As I was walking out of the courtroom that day, the defense attorney comes over and tells me that now the doctor has consented to begin negotiations, they’d like to try and mediate this case with an impartial mediator, privately. Outside of court.
“Would you be willing to mediate this case?” the defense lawyer asked me.
“Yes. I’m always willing to talk, but there’s no guarantee we will settle this case,” I responded.
Let’s get back to the first sentence of this article…
I knew the defense didn’t have an expert.
How did I know?
As the case approaches trial, each side is required to notify our opponent that we have hired and retained medical experts. We are required to tell our adversaries what medical specialty the expert practices as well as what the expert can be expected to say at trial.
I had notified my adversary over a year earlier about our medical expert.
I told them my expert’s qualifications.
I told them what my expert was going to say.
I told them where my expert went to medical school and where she did her post-graduate training including an internship and residency.
I told them what academic titles my expert had and where she was licensed to practice.
I also told the defense that my expert was board certified in this field of medicine.
What I DIDN’T tell the defense was my expert’s NAME.
That’s something that the law in NY says we do not need to disclose.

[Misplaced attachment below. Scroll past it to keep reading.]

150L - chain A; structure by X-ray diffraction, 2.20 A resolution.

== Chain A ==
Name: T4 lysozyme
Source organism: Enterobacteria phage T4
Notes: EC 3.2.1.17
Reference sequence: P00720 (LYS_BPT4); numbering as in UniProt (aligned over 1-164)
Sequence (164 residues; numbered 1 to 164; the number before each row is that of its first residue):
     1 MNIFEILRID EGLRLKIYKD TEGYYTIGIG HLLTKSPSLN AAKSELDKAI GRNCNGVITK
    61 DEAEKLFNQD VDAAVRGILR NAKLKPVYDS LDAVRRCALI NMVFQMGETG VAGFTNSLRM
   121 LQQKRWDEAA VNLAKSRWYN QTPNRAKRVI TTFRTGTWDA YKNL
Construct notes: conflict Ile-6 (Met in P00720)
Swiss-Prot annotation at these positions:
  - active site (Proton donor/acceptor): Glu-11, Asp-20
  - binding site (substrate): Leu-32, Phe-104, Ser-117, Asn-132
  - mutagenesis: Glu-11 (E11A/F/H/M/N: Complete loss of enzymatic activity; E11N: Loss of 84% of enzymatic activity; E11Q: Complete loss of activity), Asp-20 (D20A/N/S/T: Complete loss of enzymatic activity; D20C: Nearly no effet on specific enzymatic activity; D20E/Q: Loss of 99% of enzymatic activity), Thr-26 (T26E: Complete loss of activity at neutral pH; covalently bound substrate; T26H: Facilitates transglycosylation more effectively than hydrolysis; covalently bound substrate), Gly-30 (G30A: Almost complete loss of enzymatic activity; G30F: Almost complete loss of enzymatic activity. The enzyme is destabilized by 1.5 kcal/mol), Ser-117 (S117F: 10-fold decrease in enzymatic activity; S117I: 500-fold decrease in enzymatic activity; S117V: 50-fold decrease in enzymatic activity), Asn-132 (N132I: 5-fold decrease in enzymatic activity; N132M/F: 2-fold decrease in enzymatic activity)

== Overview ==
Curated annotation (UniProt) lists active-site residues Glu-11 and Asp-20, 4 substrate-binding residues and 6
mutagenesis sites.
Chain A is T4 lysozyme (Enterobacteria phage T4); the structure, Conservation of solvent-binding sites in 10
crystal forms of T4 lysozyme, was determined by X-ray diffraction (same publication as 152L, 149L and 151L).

But, you should know that it’s a simple matter of plugging in the doctor’s credentials into a computer program in order to identify exactly which expert we are bringing in to testify.
So here's the scenario…
I had notified the defense more than a year ago that we had retained a board-certified expert to testify on our behalf.
We are now approaching trial and the defense still has failed to notify me that they have retained any expert to testify on their behalf.
There is only one real reason why the defense would not notify me so close to trial.
It's because they didn't have an expert to support their defense.
Ironically, during our mediation with an impartial mediator, I have an opportunity to make a brief presentation about what this case involves. Likewise, when I am done, the defense has an opportunity to make a brief presentation about what their defenses are.
During my initial remarks I pointed out to the mediator that the defense did not have an expert.
To my surprise, the defense disputed this claim and argued that they indeed had an expert and we're waiting till we got closer to trial in order to exchange his credentials and his anticipated expert testimony.
I didn't believe them for second.